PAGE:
In the discussion section of the article, the authors discuss how the emotional bonds children have with their families are significantly correlated with rebellion and personality differences, suggesting that perhaps these personality traits are more than simple sibling stereotypes. It is also mentioned that the results of the study are in fact similar to previous studies that have been run in this area of research, due to the mothers, in general being more responsive to the last born children as opposed to the first born children. Also in the discussion section of the article the notion of the quality of the prenatal environment and the quality of family relationships is brought up, but also explained as being something that currently has no evidence to support it.

  1. Abstract

  1. Birth order study including a questionnaire

  1. Youngest child tends to be most rebellious

  2. Youngest Child tends to be most favored.

  1. Analysis of how close each child in the sibling relationship is to the parents

    1. Oldest child tends to be closest to parents.

    2. Youngest child tends to be least close

  1. Introduction and previous research

  1. Birth Order studies prior to this one, ruled out birth order with regards to actual personality development.

  1. this study attempts to further investigate, and not discount that relationship.

  1. Parent driven and sibling driven reasons for niche differentiation

  1. is it the parents’ actions or the siblings and or children’s actions that lead to differing personality traits and feelings towards parents?

  1. Assessing the relationship quality among different members of the family is valued.

  2. Predictions

    1. For sibships of two, firstborns will feel closest to a parent.

    2. For siblings of three or more, middle-borns will feel least close to parents.

    3. Although the mother should be the favored parent of all children, middle-borns will usually feel closer to the father or to a sibling.

    4. In regards to parental favoritism, middle-borns should be least favored.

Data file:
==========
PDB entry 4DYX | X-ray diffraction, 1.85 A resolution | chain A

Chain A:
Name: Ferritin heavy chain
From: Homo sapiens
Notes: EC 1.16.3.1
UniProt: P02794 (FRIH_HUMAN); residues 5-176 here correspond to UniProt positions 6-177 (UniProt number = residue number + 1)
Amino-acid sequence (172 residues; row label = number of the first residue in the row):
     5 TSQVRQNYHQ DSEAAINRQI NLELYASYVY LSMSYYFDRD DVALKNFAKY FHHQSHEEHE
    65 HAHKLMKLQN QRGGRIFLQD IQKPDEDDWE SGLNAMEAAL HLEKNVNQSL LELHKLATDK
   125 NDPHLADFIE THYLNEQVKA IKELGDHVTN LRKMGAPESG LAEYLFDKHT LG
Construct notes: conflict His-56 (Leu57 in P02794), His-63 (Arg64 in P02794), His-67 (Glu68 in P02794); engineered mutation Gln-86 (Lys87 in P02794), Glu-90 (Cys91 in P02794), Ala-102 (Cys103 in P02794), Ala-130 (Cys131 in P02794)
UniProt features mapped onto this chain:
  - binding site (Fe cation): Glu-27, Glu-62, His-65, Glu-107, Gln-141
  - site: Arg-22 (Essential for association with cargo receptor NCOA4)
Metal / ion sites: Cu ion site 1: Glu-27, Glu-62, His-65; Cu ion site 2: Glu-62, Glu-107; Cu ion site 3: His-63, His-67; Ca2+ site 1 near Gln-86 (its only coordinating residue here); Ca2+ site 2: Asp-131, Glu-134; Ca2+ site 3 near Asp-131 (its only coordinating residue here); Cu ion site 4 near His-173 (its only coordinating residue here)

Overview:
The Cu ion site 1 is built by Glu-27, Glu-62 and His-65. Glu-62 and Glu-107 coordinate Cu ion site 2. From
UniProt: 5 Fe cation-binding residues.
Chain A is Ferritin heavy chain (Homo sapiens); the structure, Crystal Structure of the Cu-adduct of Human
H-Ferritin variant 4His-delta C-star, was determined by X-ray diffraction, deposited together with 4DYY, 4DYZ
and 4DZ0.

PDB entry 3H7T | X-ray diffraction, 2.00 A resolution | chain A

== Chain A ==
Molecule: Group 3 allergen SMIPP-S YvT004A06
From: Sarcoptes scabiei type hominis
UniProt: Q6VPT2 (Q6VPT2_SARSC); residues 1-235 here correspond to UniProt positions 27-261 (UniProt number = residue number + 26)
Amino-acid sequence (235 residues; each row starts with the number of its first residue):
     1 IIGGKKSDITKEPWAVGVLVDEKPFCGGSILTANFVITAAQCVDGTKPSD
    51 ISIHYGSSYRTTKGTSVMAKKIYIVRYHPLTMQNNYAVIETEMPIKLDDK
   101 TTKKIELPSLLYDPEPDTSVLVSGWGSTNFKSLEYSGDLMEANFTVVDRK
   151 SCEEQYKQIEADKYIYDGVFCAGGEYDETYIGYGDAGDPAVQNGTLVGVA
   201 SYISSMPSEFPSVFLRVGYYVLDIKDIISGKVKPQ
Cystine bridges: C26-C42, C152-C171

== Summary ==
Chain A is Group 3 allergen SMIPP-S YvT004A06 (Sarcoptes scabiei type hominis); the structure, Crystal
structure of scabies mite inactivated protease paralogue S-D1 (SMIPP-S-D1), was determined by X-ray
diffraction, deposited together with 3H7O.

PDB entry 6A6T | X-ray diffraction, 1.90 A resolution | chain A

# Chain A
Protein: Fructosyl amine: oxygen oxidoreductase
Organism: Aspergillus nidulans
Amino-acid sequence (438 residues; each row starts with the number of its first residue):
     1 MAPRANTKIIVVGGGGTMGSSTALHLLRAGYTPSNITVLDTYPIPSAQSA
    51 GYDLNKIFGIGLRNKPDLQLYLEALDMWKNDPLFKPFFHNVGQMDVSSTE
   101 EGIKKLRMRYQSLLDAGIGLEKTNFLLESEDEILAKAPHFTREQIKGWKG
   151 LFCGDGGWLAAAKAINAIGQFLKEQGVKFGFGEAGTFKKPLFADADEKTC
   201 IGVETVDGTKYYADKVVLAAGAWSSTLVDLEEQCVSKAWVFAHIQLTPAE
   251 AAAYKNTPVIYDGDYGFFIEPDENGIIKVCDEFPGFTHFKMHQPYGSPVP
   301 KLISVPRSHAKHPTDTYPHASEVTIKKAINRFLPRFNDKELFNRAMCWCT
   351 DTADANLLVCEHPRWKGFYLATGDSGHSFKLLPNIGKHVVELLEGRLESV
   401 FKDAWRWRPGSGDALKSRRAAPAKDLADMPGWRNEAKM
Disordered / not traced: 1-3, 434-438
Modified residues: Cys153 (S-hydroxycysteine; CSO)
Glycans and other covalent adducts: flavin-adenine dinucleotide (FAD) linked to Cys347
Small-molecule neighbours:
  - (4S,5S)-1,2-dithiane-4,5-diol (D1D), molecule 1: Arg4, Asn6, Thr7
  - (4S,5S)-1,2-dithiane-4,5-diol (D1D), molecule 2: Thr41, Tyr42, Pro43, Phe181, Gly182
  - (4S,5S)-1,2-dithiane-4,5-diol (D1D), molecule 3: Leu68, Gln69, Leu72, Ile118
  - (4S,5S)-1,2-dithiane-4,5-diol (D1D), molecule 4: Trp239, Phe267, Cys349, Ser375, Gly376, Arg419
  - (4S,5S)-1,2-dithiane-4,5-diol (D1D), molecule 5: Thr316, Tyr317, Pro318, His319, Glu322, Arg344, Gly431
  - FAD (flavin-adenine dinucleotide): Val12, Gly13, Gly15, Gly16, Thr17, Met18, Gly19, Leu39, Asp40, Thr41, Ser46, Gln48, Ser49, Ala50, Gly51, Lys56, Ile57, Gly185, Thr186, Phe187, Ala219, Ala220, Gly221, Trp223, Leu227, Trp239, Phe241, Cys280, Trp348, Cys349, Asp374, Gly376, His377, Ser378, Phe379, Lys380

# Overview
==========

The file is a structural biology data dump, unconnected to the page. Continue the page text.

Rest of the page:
5. In sibships of three, middle-borns should be the most like to rebel.

  1. Methods of Research

1.Multinational convenience sample of university students

a. Of mostly European descent

2.Questionnaire - open ended answers, then arranged to a fixed option format

3.Only participants born in the respective country are included

a. Participants older than 30 were excluded

b. intact family environment when growing up was required

4. All hypotheses were calculated using multiple regression

D. Results from the Study

1.In sibships of two, 53% of the first-borns claimed their younger sibling was favored & 53% of the last-borns named themselves.

a. First-borns & last-borns did not disagree that later-borns tend to be favored.

b. In sibships of three, 35% of first-borns, 32% of middle-borns, & 49% of last-borns identified themselves as the favored child, disconfirming predictions.

2. In sibships of two, 53% of the first-borns named a parent as the closest person to them, compared to 45% of last-borns.

3. Rebelliousness & Closeness to Parents

a. In sibships of two, 46% of those who called themselves the rebel chose a parent as the closest person vs. 60% of those self-designated non-rebels.

b. This confirms the prediction that being the rebel of the family is connected with a lower level of family closeness.

E. Discussion of Findings

1. Findings are important because they show that self-reports regarding the status of rebellion are not only sibling stereotypes or personality differences, but instead are significantly correlated with the emotional bonds within the family.

2.Findings are consistent with the idea that mothers with a low level of reproductive potential attempt to increase their maternal investment with the last-borns, increasing to the difference between middle-borns & non middle-borns.

3.We have no evidence at the moment to link the quality of family relationships with the quality of prenatal environment. The influences seem to act independent of one another.

4. Limitations

a. Sample should consist of more than just college students.

b. Study should assess the relationship between the birth order and other characteristics.